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Ten ways to earn some extra money in Spain

If you're looking for alternative ways to make money other than a full-time job in Spain, or you could do with some extra cash to supplement your wages, here are ten inspiring ideas to help you do just that.

make extra money in spain, euros origami
If you need some fresh ideas about how to make extra cash in Spain, this article covers a variety of money-making options you may not have considered. Photo: Alex_Photos/Pixabay

The Covid-19 pandemic has left a lot of people in an uncertain financial situation. 

Job losses, furloughs, reduced hours, rising food and utilities prices – for many people across Spain and the world, these are the realities of the 2020’s so far, and is why many of them are now getting creative in order to make a bit of extra money and give themselves some financial breathing room.

You can always turn to the old failsafe money earners, but in 2022 there are increasingly technological ways to make money from home without quitting your job. 

Here we’ve put together a mix of classics and tech-savvy tips below to make extra money in Spain.

Keep in mind that Spain’s Agencia Tributaria tax agency requires all earnings to be declared, even for small jobs separate from one’s main job. Your bank is at liberty to inform tax authorities of any payment transfer above €3,000.

Walk dogs in your spare time

A classic money earner for people across the world, walking dogs for a bit of extra cash can be both enjoyable and good for your health, plus a great way to spend your time if you’re a dog or animal lover. 

Start off with walking your friend’s and family’s dogs, and then advertise on social media or hope word of mouth spreads – this is an especially good earner currently as many people got dogs to keep them company during the pandemic but may have less time now to walk them.

Teach online

With the pandemic having disrupted the education of so many school children, parents all over the world are keen to make up for lost time and many are seeking extra or online tutoring for their kids. 

There are countless online teaching platforms, so if you’ve got expertise or experience in something, whether it be as a native English speaker living abroad or you want to use that masters degree you don’t really use all that often anymore, online teaching can be a great way to make some extra money.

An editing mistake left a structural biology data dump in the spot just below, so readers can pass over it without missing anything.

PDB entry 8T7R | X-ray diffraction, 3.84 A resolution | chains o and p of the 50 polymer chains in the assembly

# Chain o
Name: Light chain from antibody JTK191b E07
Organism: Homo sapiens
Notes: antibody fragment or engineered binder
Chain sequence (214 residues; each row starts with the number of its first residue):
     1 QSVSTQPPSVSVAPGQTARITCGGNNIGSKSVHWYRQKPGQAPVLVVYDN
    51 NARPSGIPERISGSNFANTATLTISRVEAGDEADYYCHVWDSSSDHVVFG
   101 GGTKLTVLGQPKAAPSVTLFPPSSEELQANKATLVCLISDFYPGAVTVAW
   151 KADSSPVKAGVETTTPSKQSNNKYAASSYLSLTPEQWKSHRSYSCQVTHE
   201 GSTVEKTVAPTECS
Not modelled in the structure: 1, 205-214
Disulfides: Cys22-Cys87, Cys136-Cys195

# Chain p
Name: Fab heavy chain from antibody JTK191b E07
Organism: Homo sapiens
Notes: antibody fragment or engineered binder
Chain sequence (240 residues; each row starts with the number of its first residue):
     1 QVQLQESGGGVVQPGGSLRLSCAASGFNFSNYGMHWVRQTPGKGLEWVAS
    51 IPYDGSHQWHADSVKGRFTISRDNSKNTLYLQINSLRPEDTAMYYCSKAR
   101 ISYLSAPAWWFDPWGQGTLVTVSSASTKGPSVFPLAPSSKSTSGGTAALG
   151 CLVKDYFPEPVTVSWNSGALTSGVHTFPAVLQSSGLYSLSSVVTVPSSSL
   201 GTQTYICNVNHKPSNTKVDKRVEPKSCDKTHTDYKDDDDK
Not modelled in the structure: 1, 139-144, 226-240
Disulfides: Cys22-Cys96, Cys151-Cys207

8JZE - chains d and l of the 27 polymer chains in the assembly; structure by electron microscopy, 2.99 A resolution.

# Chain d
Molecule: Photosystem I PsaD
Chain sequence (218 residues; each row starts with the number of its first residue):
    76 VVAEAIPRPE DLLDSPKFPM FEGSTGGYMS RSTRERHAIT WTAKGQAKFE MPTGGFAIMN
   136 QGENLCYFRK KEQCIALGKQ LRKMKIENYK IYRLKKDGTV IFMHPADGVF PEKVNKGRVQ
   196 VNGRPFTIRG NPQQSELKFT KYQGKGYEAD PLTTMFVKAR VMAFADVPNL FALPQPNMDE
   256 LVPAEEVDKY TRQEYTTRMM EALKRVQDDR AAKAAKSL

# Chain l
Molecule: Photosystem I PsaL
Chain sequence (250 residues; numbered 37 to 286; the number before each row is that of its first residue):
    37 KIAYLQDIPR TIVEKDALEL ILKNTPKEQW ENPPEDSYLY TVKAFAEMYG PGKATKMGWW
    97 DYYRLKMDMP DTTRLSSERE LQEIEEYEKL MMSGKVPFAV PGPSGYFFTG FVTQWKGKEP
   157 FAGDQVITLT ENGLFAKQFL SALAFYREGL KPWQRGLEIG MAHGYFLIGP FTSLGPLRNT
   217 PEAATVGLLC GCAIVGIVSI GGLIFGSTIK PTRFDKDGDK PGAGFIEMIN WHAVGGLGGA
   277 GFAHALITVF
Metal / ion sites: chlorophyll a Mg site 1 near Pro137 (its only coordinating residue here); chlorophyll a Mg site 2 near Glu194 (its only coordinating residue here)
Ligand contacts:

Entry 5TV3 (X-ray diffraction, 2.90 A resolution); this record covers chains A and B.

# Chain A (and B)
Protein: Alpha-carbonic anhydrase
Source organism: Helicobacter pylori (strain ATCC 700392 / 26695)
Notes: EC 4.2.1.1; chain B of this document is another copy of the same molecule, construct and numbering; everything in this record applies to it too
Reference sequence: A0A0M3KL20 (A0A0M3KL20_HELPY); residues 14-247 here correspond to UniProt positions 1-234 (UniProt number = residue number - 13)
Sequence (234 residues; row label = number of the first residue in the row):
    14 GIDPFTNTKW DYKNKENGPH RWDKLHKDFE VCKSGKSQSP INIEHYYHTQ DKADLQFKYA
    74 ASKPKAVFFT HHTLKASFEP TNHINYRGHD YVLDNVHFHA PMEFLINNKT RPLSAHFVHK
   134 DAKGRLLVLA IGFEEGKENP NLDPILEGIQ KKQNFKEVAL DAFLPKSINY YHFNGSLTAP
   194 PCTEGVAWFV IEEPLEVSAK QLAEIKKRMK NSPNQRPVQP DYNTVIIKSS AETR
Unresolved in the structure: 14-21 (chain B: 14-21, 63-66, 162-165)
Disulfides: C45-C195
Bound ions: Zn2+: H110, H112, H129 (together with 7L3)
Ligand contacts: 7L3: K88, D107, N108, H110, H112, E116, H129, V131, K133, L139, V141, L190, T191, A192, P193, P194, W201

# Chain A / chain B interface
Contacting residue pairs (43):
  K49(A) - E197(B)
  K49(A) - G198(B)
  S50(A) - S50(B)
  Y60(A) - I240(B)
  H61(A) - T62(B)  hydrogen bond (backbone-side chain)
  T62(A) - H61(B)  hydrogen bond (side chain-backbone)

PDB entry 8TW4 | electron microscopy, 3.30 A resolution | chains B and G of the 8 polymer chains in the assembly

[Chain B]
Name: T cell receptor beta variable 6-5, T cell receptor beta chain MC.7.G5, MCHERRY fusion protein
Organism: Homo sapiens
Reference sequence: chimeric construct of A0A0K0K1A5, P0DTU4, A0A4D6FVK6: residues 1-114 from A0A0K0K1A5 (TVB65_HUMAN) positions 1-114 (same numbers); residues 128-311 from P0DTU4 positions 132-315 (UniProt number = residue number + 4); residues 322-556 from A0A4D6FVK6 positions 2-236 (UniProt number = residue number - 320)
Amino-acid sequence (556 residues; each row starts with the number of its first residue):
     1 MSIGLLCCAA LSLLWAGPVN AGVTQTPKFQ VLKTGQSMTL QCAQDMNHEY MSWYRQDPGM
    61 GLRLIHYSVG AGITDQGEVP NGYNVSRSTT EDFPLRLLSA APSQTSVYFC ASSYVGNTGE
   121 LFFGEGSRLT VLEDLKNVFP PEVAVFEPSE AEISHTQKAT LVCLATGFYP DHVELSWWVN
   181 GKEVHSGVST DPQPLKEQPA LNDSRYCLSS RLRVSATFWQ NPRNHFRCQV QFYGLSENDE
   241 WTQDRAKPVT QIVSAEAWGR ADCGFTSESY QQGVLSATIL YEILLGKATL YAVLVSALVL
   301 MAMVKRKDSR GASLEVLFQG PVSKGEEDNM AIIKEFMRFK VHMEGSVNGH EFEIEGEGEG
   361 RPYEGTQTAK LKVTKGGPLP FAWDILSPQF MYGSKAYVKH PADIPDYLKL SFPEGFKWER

READ MORE: Why now is a good time to be a private teacher in Spain

Become a mystery shopper

Get paid to go shopping! Mystery shoppers (clientes misteriosos) visit shops, restaurants and other establishments to make secret reports on the quality of service on offer, on behalf of the companies themselves.

They make reports on their experiences and offer suggestions. As many companies are keen to make improvements and want regular reviews, mystery shoppers can find regular work and it is fairly well paid.

Sell your stuff

Car-boot sales might be dying out, but selling the old stuff you don’t need or use certainly isn’t – it’s still a great way to make a bit of extra cash.

Most second-hand selling is now done online, whether it be through social media platforms like Facebook marketplace or Instagram, or even specialised selling apps like Wallapop and Vinted.

READ ALSO: How to get rid of old furniture and appliances in Spain


Dropshipping is becoming more and more popular and is a great way to get some extra side income without leaving your job, especially as people do more and more of their shopping online. 

Dropshipping consists of reselling products but acting only as an intermediary. In this way, you do not have to pay for the products until they are sold. If this sounds like an easy and relatively risk free way to make some money as a middle man, there are a number of dropshipping companies operating in Spain.


In 2022 there are a whole host of different ways to make money from home by investing. It doesn’t even have to be in your currency – you can invest and profit from the increasingly technological world in futures, commodities, or even crypto currencies. 

Of the ways to make extra money, investing is probably both the highest risk and highest reward. 

Don’t attempt to invest if you haven’t done your homework!

NFT’s and metaverse

Similarly, if you’re quite tech-savvy, you could jump on the very latest tech trends to make some extra cash.

There’s some serious money being created and spent online – a digital piece of land recently sold for over 2 million on the brand new metaverse and a collection of NFT’s (non-fungible tokens) sold for a staggering €61.2 million!

Wait in line for people

You can make money waiting in queues for people. Not only are some people really that lazy, but many are now more wary of public spaces and group settings following the pandemic.

Long popular in the US, ‘line standing’ is an informal way to make good money. You’ll need to be patient, obviously, but the wait can be worth the reward: line standers in New York can reportedly make up to $14,000 in a single day when new products like iPhones are released.


If you’re fluent in Spanish and English (or another language) and you have a background in communication/writing, translating the menus of local restaurants, town hall pamphlets for foreigners or similar information which should be in English could earn you some extra money. 

You won’t need to be a sworn translator for these small unofficial jobs but you will require some prior experience before offering your services locally. 

Set up an online shop or pop-up